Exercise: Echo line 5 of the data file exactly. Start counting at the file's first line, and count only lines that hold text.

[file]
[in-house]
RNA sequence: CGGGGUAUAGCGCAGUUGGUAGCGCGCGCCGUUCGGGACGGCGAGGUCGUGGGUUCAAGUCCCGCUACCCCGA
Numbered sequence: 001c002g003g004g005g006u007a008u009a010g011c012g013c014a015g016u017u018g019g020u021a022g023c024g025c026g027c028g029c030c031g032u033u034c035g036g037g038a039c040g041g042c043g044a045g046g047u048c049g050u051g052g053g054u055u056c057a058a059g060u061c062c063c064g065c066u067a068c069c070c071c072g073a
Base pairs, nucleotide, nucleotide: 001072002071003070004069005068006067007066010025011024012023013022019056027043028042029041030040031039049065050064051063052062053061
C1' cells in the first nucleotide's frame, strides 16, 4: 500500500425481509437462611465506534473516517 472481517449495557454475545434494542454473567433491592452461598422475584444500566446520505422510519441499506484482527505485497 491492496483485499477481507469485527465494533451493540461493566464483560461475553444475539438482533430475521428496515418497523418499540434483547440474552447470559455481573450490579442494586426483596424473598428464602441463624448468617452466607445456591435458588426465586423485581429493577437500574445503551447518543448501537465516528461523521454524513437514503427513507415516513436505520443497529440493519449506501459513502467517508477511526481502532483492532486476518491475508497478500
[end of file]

C1' cells in the first nucleotide's frame, strides 16, 4: 500500500425481509437462611465506534473516517 472481517449495557454475545434494542454473567433491592452461598422475584444500566446520505422510519441499506484482527505485497 491492496483485499477481507469485527465494533451493540461493566464483560461475553444475539438482533430475521428496515418497523418499540434483547440474552447470559455481573450490579442494586426483596424473598428464602441463624448468617452466607445456591435458588426465586423485581429493577437500574445503551447518543448501537465516528461523521454524513437514503427513507415516513436505520443497529440493519449506501459513502467517508477511526481502532483492532486476518491475508497478500